A Ringside Seat - 1

 A Ringside Seat - 1

Dr.Ravin L. Thatte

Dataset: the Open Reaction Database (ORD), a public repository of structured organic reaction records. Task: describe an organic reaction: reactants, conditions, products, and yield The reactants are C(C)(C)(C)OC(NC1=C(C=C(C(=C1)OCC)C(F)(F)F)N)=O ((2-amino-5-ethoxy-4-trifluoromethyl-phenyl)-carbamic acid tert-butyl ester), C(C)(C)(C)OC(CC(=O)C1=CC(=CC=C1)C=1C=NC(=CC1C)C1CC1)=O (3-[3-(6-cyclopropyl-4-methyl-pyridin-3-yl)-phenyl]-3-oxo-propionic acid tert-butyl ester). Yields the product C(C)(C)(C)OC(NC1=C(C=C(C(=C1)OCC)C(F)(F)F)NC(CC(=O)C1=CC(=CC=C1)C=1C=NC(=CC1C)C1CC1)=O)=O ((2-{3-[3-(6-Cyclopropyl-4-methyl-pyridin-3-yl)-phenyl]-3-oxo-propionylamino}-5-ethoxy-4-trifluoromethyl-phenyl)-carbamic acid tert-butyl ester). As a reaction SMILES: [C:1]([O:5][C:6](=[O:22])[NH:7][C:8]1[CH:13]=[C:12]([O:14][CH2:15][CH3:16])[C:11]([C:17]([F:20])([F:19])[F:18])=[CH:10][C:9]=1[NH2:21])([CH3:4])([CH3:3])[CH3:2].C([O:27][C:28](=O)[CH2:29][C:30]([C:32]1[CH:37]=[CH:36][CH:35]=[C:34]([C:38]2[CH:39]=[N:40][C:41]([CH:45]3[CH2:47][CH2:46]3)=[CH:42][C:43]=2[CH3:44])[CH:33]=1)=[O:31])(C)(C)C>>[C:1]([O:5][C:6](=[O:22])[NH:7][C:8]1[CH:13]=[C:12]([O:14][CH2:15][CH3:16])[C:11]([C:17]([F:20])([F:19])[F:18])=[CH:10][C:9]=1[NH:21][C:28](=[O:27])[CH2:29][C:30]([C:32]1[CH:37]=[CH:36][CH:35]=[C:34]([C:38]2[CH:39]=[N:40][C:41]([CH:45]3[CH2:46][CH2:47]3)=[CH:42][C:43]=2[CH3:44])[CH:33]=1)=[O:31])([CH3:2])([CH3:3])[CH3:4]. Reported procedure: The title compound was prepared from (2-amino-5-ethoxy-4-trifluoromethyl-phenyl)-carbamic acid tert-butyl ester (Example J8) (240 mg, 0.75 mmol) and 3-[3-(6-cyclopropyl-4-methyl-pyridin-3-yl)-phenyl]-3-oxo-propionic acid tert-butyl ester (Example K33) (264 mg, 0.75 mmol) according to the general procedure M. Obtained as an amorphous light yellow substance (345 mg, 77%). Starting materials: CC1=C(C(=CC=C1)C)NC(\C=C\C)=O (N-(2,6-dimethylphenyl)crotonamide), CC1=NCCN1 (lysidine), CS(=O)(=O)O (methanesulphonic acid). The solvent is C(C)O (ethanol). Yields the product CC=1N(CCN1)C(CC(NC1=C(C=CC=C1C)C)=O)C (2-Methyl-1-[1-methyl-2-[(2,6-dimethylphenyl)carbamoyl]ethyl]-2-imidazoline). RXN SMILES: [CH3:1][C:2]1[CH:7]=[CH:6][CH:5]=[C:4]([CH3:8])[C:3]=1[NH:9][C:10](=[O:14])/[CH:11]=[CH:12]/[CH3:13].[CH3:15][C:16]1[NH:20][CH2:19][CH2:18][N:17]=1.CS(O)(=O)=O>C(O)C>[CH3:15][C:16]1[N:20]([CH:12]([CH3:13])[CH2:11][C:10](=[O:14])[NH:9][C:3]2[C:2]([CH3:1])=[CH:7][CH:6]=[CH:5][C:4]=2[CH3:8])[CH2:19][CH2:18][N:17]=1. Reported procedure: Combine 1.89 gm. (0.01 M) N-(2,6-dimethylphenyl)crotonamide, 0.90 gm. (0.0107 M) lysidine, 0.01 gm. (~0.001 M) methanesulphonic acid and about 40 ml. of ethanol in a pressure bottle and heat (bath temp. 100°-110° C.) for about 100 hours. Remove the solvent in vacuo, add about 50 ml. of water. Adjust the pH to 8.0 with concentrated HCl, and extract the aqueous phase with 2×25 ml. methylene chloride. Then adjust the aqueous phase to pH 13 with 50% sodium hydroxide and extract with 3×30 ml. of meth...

The years through Medical College are romantic years. Not in the girl-meets-boy sense but more so philosophically. They are years of idealism, hope and expectations. The world of disease, misery and death surounds you, yet, because there is no direct responsibility, a thought descends on you almost slyly that as one grows up to actually confront the situation, ‘it’ shall be somehow overcome. The years pass fleetingly like flowing water with its gurgles, but mostly they are bubbles. The water, of course, is tinged with the red and blue of youth and then, the day one graduates, the dreams are gone - vanished, never to return. Responsibility stares darkly. It is then that the clinical setting around you becomes a reality because you are part of it. Patients are now for real, so are their miseries and the problems of their families. To someone who has just worn the white coat of responsibility and is weighed down by one's career, this additional melancholy of the real world seems oppressive. These are dangerous years. Some young medicos give up too easily and embrace death. Yes, death! Suicides are common in the medical educational environment. As I write this, a nurse has just killed herself at the Lokmanya Tilak Hospital. Some decide to sidetrack and pursue not-so-clinical careers. Others seek the comparatively easy and not so careeristic pastures of General Practice. Some lady students realising their biological responsibilities subvert their careers to those of their men. Some, both men and women, swim along and cross the river as the current will permit, to pursue goals imposed either by themselves or their families, for glory or for money or for reasons God alone knows. If old-fashioned ethics are practised, the road could be rough. I should know, because I have walked on it. One wonders, even as one approaches the last bend whether it has all been worthwhile. Perhaps that is not the main issue at all, because one traverses the path out of one's nature, compulsions or circumstances. But as one walks through one's career in the medical world, a unique opportunity is at hand to study human experiences. When a patient walks up to a doctor, he might be fully clothed, but he is, in fact, naked as they come. In a doctor's presence, his patient opens up the innermost recesses of his mind. The anxieties and worries of a patient can be enormously burdensome, enough to make a doctor lose his sleep. Yet when the doctor effects a cure, it can be and is an enchanting and spiritually uplifting experience.